TOP PHOTO: Former District Attorney General Paul Phillips guest spoke at the South Campbell County Rotary Club luncheon on Tuesday. 

By Charlotte Underwood 

LAFOLLETTE, TN. (WLAF)-  Former Eighth Judicial District Attorney General Paul Phillips guest spoke at the South Campbell County Rotary Club luncheon on Tuesday.

Phillips was introduced by Rotarian Shirley Fox Rogers. 

“He’s a shining example of a human being. He was the district attorney for over 33 years and it broke our hearts when he retired. He is responsible for the Children’s Advocacy centers in Campbell and surrounding counties” Rogers said.

Phillips is about to retire from his work as private counsel to the nonprofit Elgin Children’s Foundation in Knoxville.

Phillips said he always enjoyed coming to Campbell County.

“I appreciate Campbell County very much. You have given us outstanding judges over the years,” Phillips said. 

Former District Attorney General Paul Phillips guest spoke at the South Campbell County Rotary Club luncheon on Tuesday. 

He spoke mostly about growing up in Oneida in the 1950s and how coming to LaFollette was “coming to the big city.”

His father ran a general store in Oneida and the family lived up above it. 

“In the summertime we were barefoot and dirty, and only took a bath every Saturday night,” Phillips said.

They didn’t have a TV, but the lady who owned the hotel next door did.

“She would welcome us into her hotel and we would sit and watch her television. We would watch the Lone Ranger, starring Clayton Moore,” Phillips said.

“He helped the downtrodden; he helped the weak and the powerless. Clayton Moore said he became a better man playing the Lone Ranger,” Phillips said. Phillips credits watching the Lone Ranger as helping inspire his sense of justice and right and wrong.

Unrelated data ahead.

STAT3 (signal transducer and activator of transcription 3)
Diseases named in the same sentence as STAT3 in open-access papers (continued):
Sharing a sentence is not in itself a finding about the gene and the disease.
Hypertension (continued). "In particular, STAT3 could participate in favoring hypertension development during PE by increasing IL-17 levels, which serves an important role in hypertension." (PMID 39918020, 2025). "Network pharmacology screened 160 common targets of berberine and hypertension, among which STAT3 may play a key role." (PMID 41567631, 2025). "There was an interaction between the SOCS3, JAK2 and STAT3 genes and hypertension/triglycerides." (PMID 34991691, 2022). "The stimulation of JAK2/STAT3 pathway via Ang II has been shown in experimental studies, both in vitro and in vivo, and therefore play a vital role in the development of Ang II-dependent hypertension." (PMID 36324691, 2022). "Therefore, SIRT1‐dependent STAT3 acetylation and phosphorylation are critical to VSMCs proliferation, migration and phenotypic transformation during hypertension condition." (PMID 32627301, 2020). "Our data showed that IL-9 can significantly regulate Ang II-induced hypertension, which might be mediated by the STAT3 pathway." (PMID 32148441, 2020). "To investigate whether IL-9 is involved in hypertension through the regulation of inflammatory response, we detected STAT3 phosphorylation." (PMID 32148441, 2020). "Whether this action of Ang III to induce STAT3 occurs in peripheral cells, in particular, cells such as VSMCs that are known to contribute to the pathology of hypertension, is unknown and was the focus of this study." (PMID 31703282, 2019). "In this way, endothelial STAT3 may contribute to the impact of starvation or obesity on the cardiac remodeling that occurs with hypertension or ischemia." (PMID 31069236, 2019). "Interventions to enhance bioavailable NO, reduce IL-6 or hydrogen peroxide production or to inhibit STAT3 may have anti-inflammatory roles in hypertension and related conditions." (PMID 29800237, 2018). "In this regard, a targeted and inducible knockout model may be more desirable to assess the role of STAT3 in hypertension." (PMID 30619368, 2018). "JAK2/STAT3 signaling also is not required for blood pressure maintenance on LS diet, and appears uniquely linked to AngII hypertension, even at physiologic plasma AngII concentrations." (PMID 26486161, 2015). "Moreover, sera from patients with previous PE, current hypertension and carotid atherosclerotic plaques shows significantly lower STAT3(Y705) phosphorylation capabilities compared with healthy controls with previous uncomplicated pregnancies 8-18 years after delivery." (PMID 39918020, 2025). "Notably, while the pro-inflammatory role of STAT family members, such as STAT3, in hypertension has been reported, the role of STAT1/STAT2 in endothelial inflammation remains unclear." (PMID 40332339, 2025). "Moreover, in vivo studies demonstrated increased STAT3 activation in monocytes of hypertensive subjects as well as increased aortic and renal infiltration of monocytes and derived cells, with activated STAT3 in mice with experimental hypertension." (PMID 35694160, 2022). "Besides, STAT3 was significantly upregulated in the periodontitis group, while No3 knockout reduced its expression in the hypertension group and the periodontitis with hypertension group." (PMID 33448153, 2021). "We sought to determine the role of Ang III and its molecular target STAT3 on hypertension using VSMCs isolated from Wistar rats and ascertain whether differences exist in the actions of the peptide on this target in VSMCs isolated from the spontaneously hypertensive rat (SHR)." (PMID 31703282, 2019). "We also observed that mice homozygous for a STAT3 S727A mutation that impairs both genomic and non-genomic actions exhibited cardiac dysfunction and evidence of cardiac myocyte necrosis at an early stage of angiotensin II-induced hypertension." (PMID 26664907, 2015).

Phillips was introduced by Rotarian Shirley Fox Rogers

“The greatest teacher I ever had in the law was the Lone Ranger and Tonto,” Phillips said.

Phillips attended Berea College and his older brother was there ahead of him.

“He went to law school in Vanderbilt and they were so impressed with him, that Vanderbilt offered me a good scholarship, so I went and I didn’t like it. But I hung in there. At the end of my first year in Vanderbilt I was hired by the District Attorney General for Nashville and Davidson County. I was very surprised I was hired. We couldn’t have been more different. But that man emphasized to us to do the right thing. We saw him every day stand up for the weak and the defenseless. This man showed me you can use the law to help vulnerable and pursue justice, so I started paying attention in law school,” Phillips said.

He also told stories about going to the movie theater every Saturday when he was just a boy. In the 1950s, it cost 15 cents and popcorn was a nickel.

“One time we saw at the movie the James’s Gang and they were robbing banks, so we put our guns on and our masks on and we went inside the local bank and said this is a robbery. We were sure they didn’t know who we were; we had our masks on. What I didn’t realize was my uncle worked in that bank and he told the teller to ask us how much we wanted. I thought of the biggest number I could think of. So the teller said how much money do you want and I said 50 cents and my buddy said ‘each’. And the teller pushed the 50 cents through to us. That bank is now United Cumberland Bank and I still owe them 50 cents,” Phillips said with a laugh.

The bank job went so well that he and his buddy went next door to the barbershop and tried the stick up routine there as well. The barber told them to ‘get outa there,’ but they said no, this is a robbery, at which point the barber called his father. 

“We darted out of there fast and there coming down the street as fast as I’ve ever seen him walk was my dad and my buddy’s grandpa and they were carrying belts; they whipped us all the way up Main Street, but you know, they never found out we got the money from the bank job,” Phillips said.